Attorney General files appeal for assault weapon ban restraining order

Some rifles for sale at a Peoria-area store.
Some rifles for sale at a Peoria-area store.(WEEK)
Published: Jan. 23, 2023 at 4:53 PM CST
Email This Link
Share on Pinterest
Share on LinkedIn

PEORIA (25 News Now) - Democratic leaders in Illinois have taken the next step in the legal battle over the assault weapon ban.

Attorney General Kwame Raoul officially filed an appeal on behalf of Governor JB Pritzker, Speaker of the House Emanuel “Chris” Welch (D - Hillside), and Senate President Don Harmon (D - Oak Park) requesting the 5th appellate court reverse, vacate and dissolve the temporary restraining order exempting the four gun shops and 860 private gun owners listed in the suit from the assault weapon ban.

The temporary restraining order was granted Friday on the Circuit court level, with former Attorney General candidate and downstate lawyer Tom DeVore bringing the case before Effingham County Judge Joshua Morrison.

DeVore did not argue the law violated the Second Amendment of the US Constitution, but rather that the law was passed in an unconstitutional way according to the Illinois State Constitution. He argued Illinois lawmakers violated the single-subject rule, three readings clause, and due process for the public when they passed the legislation earlier this month. Judge Josh Morrison agreed with each of the three arguments.

In this appeal, Raoul is asking judges to see this legal logic as flawed. In several instances, he makes direct challenges to how Morrison decided the case, saying the court “abused its discretion.”

A temporary restraining order is meant to be used as an emergency measure, where someone could suffer irreparable harm if it isn’t in place, but the state argues that is not the case.

As for the constitutional rules at stake, the single-subject rule mandates that each law in the legislature must focus on a single subject, but also not a subject so broad that it would evade the rule.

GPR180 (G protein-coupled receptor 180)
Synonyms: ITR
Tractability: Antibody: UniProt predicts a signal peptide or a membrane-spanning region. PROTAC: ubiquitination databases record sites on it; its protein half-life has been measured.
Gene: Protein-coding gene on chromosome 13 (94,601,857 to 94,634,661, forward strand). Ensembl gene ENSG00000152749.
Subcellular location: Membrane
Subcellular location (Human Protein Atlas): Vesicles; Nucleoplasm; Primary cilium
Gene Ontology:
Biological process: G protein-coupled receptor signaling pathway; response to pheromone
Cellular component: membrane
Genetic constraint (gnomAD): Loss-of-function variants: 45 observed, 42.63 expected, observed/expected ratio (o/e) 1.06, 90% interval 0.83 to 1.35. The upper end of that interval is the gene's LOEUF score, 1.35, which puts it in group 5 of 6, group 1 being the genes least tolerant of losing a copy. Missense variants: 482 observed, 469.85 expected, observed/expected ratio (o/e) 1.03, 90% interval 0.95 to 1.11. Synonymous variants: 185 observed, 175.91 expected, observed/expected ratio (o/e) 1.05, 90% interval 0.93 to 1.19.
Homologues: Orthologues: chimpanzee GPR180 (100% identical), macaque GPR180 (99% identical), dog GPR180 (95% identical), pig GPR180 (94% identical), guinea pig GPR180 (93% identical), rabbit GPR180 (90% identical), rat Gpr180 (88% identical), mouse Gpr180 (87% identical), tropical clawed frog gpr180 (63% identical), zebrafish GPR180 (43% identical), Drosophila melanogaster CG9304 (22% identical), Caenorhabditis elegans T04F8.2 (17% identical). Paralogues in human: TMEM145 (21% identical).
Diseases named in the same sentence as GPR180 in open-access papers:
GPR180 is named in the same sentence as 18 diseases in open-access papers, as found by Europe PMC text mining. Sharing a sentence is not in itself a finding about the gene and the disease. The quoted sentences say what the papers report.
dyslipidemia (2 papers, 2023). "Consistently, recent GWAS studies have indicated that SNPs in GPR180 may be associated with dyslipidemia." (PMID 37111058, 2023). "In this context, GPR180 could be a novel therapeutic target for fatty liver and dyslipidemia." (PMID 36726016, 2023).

The three readings rule requires the bill to be read in title three separate times on three separate days on both floors of the statehouse. The bill was read on different days to fulfill those requirements but plaintiffs argue it was done so as a bill concerning insurance. Near the final readings, amendments were submitted to “gut” the original language of the bill and “replace” it with the assault weapon ban or Protect Illinois Communities Act.

Political observers of state government also know it is relatively common practice for lawmakers from both sides of the aisle to file language in shell bills during the final days of a session to get plans passed quickly. Some may even call it the “Springfield way,” as leaders have used the tactic for several decades.

Many major bills, from budgets to provisions like the SAFE-T Act, use that process.

The assault weapons ban, passed in the legislature as the Protect Illinois Communities Act, prohibits the sale, manufacture, delivery, and possession of firearms classified as assault weapons. A link to the extended list of weapons can be found on the Illinois State Police website. Legal gun owners have until next year to register their weapons with the state. Registration begins on October 1.